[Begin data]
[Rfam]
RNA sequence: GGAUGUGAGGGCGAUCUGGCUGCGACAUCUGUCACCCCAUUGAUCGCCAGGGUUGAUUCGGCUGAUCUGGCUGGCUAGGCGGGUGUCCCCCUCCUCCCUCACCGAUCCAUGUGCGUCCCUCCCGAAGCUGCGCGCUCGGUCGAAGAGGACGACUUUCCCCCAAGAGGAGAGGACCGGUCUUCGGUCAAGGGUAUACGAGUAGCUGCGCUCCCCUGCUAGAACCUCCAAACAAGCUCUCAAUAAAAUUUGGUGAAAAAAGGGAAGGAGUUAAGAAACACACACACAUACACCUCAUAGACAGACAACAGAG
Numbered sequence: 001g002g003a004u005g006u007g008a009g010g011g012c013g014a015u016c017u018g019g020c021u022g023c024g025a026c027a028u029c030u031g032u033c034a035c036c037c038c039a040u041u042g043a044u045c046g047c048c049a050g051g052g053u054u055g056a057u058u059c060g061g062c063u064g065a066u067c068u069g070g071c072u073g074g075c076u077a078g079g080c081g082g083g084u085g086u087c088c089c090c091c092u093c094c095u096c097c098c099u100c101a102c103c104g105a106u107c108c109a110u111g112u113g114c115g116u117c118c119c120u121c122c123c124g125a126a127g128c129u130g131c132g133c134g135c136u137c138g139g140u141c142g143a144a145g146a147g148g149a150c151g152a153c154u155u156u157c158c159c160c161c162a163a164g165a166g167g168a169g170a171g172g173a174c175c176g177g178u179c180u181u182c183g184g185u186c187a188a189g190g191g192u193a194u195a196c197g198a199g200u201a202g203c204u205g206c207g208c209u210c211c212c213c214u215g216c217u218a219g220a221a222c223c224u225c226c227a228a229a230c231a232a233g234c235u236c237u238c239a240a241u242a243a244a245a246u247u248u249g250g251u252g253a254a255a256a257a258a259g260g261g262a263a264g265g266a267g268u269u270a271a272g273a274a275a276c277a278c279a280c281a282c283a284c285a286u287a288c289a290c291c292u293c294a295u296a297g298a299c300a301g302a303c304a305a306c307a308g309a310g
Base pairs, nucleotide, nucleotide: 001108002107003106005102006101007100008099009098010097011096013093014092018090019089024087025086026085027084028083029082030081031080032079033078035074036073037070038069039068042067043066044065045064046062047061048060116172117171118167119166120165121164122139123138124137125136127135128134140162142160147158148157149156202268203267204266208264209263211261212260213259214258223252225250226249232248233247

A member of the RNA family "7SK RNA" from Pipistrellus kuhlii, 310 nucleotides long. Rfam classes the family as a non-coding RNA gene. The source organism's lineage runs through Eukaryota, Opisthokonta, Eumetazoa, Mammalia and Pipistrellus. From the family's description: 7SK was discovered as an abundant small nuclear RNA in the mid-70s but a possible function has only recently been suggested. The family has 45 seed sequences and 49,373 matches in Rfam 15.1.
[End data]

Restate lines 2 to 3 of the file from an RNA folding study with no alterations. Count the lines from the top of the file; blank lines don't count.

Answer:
RNA sequence: GGAUGUGAGGGCGAUCUGGCUGCGACAUCUGUCACCCCAUUGAUCGCCAGGGUUGAUUCGGCUGAUCUGGCUGGCUAGGCGGGUGUCCCCCUCCUCCCUCACCGAUCCAUGUGCGUCCCUCCCGAAGCUGCGCGCUCGGUCGAAGAGGACGACUUUCCCCCAAGAGGAGAGGACCGGUCUUCGGUCAAGGGUAUACGAGUAGCUGCGCUCCCCUGCUAGAACCUCCAAACAAGCUCUCAAUAAAAUUUGGUGAAAAAAGGGAAGGAGUUAAGAAACACACACACAUACACCUCAUAGACAGACAACAGAG
Numbered sequence: 001g002g003a004u005g006u007g008a009g010g011g012c013g014a015u016c017u018g019g020c021u022g023c024g025a026c027a028u029c030u031g032u033c034a035c036c037c038c039a040u041u042g043a044u045c046g047c048c049a050g051g052g053u054u055g056a057u058u059c060g061g062c063u064g065a066u067c068u069g070g071c072u073g074g075c076u077a078g079g080c081g082g083g084u085g086u087c088c089c090c091c092u093c094c095u096c097c098c099u100c101a102c103c104g105a106u107c108c109a110u111g112u113g114c115g116u117c118c119c120u121c122c123c124g125a126a127g128c129u130g131c132g133c134g135c136u137c138g139g140u141c142g143a144a145g146a147g148g149a150c151g152a153c154u155u156u157c158c159c160c161c162a163a164g165a166g167g168a169g170a171g172g173a174c175c176g177g178u179c180u181u182c183g184g185u186c187a188a189g190g191g192u193a194u195a196c197g198a199g200u201a202g203c204u205g206c207g208c209u210c211c212c213c214u215g216c217u218a219g220a221a222c223c224u225c226c227a228a229a230c231a232a233g234c235u236c237u238c239a240a241u242a243a244a245a246u247u248u249g250g251u252g253a254a255a256a257a258a259g260g261g262a263a264g265g266a267g268u269u270a271a272g273a274a275a276c277a278c279a280c281a282c283a284c285a286u287a288c289a290c291c292u293c294a295u296a297g298a299c300a301g302a303c304a305a306c307a308g309a310g